“Thank goodness for the good souls that make life better. ...if it wasn’t for the good souls life would not matter.” -Starsailor
There are many days when I wish I could be a child again. This usually happens when I’m overwhelmed by daily life or just simply depressed. When you’re a child your biggest worry should be if you want Rice Krispes or Cheerios for breakfast. When I’m having one of these days the next best thing to being a child is hanging out with one.
My parents are divorced - whose aren’t these days? But, fortunately they’ve both found other tolerable partners and my father has even had children with his. He managed to live out every man’s dream and found a younger woman. Carla - his wife, my step-mother - is 15 years younger than my dad and this is her first marriage. Carla is a smart woman, she found a man who’s already had another woman work out all the kinks so now he’s actually quasi-normal, and a much better husband than he was to my mom.
My father and Carla have two daughters: Lisa and Ashley. They are absolutely wonderful kids, then again my dad’s had my older sister, Erica, and I to practice on. Lisa’s hitting her pre-teen years and I’m just not cool enough to hang out with. But Ashley’s seven and just loves me! She is the sweetest thing on earth and let’s me spoil her rotten. When I’m depressed by adult matters the best cure is Ashley. She should be bottled up and made available in prescription form. The label would read: take 3 hours of Ashley when feeling depressed or anxious.
For about a week after my overnight in Alex’s bed I’m riding a high. Life is good. Then I don’t hear from him for a week and my endorphin level starts to drop. Feeling this low getting worse as the weekend approaches I beg my father to let me have Ashley on Sunday. He agrees as long as I have her safely home by eight. Last time I kept her out until ten and she was cranky the whole next day and my father’s never forgiven me. Sometimes I forget she’s only seven.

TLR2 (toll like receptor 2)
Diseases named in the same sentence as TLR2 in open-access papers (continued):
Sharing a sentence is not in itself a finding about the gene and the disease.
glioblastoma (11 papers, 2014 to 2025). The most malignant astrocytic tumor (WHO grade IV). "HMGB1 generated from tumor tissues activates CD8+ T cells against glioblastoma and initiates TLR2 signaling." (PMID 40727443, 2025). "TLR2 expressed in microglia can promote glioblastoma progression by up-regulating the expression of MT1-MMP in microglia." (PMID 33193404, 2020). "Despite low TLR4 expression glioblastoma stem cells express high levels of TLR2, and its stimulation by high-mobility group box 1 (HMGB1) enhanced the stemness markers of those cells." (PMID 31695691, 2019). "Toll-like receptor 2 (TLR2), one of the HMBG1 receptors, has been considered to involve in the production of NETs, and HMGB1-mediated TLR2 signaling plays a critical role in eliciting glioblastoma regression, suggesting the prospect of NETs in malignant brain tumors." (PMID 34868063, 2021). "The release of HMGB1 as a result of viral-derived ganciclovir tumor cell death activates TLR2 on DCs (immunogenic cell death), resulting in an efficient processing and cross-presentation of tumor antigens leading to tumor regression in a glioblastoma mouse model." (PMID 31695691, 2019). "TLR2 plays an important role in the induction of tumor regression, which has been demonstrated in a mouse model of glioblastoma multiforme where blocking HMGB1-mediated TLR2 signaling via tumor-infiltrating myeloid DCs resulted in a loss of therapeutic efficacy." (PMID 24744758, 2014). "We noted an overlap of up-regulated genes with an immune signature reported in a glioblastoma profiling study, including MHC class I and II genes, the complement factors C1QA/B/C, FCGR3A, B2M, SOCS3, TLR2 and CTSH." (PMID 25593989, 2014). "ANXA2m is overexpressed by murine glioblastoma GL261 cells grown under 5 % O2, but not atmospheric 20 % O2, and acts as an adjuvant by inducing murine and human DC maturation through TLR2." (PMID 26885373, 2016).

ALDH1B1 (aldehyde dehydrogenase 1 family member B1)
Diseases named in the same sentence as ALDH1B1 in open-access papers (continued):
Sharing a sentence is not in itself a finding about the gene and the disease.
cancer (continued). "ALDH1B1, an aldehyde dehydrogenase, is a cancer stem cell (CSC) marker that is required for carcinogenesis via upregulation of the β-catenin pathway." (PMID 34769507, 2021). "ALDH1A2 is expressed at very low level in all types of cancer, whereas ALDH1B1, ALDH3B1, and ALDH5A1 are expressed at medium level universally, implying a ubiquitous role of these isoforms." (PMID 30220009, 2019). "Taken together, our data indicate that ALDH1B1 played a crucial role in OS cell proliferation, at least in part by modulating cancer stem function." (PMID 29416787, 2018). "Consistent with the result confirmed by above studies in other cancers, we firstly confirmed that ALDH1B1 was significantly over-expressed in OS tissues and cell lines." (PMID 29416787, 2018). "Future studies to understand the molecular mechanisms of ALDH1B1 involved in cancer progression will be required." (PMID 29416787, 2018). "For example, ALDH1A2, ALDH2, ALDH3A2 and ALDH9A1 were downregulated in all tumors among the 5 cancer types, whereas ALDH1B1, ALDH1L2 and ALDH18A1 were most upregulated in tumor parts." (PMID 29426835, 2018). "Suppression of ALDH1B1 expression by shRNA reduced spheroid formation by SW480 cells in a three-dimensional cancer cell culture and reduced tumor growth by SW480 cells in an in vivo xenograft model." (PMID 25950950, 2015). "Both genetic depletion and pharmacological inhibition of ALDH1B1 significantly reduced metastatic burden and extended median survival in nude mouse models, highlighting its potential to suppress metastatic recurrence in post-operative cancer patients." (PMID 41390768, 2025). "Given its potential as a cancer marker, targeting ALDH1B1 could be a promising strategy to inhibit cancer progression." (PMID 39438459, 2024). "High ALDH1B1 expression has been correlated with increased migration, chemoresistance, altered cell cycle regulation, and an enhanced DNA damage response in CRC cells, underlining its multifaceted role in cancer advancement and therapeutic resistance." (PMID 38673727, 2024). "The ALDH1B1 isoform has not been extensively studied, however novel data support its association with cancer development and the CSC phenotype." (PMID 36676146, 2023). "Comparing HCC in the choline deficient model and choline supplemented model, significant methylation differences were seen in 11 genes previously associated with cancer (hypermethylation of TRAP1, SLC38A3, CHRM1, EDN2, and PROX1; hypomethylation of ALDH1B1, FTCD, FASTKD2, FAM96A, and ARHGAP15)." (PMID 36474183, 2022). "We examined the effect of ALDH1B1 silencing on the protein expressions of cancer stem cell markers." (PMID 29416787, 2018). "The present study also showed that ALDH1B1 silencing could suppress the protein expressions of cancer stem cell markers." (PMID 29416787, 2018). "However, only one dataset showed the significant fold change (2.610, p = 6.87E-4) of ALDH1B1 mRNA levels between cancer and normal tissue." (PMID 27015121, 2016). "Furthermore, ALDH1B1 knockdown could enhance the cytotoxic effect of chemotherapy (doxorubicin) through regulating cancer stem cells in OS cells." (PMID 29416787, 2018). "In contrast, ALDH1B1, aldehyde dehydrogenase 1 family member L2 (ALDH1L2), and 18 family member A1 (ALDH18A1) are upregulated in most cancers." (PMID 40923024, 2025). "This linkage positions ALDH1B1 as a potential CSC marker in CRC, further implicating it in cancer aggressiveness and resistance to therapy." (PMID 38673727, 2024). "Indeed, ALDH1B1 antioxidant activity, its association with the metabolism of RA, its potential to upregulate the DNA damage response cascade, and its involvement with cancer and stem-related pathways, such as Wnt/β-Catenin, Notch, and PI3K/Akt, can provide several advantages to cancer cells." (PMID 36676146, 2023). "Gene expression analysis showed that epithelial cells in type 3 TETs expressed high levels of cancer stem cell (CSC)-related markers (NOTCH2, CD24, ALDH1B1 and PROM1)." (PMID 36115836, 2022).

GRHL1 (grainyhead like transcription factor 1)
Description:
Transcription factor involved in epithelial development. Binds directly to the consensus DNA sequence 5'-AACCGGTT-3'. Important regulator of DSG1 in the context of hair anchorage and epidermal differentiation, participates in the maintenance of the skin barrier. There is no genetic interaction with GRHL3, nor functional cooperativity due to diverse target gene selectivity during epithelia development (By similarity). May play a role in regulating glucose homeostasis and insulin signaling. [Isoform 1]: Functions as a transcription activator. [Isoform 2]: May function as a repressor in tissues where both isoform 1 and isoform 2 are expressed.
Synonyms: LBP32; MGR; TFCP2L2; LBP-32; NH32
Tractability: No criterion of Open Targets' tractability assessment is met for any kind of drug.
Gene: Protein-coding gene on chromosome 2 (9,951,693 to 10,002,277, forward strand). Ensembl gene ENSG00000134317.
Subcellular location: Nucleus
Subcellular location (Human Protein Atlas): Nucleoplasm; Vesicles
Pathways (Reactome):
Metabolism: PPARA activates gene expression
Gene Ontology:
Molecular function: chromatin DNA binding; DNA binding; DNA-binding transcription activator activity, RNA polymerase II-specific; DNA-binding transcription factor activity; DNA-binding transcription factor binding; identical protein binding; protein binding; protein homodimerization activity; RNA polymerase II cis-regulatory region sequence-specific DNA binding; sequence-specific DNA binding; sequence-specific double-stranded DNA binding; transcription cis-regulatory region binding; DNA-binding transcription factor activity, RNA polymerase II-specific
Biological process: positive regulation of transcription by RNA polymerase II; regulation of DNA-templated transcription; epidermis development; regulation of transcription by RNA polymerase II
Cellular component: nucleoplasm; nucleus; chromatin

The next day I pick her up at eleven and ask where she wants to go.
“The zoo! The zoo!”
“Really? How about the Aquarium?” A pout. “Science Museum?” A bigger pout. I’m not prepared for the zoo, I don’t think I’m ready. I pull out the big guns, “Chuckie Cheese’s?” She makes her absolute best pout, the same one that worked for me my entire childhood. Being the younger daughter, it usually got me what ever I wanted. There is no arguing with that face. It appears I have to face my demons, at least I have Ashley with me to hold my hand.
“All right! The zoo it is!” She joyfully bounces her way down the driveway to my car and buckles herself in. The 45-minute car ride into Boston flies by with Ashley chatting about school, her best friend’s new puppy and the birthday party she went to the day before. I can feel the anxiety draining from my veins.
Ashley knows I have a favorite spot at the zoo: the leopard exhibit. I’ve never told her why, she’s too young, but she somehow knows is has a special place in my heart. It’s always the last place we visit. I usually buy her an ice cream if it’s summer, or a hot chocolate if it’s winter, and we sit on the lion bench and watch the leopards. It’s become a ritual and a treat and her favorite spot as well. This Sunday I avoid the place.
We visit the Bird House, the giraffes, the guerrillas and kangaroos and still I avoid the leopards. When we’ve seen everything else I buy her a hot chocolate and walk us towards the exit.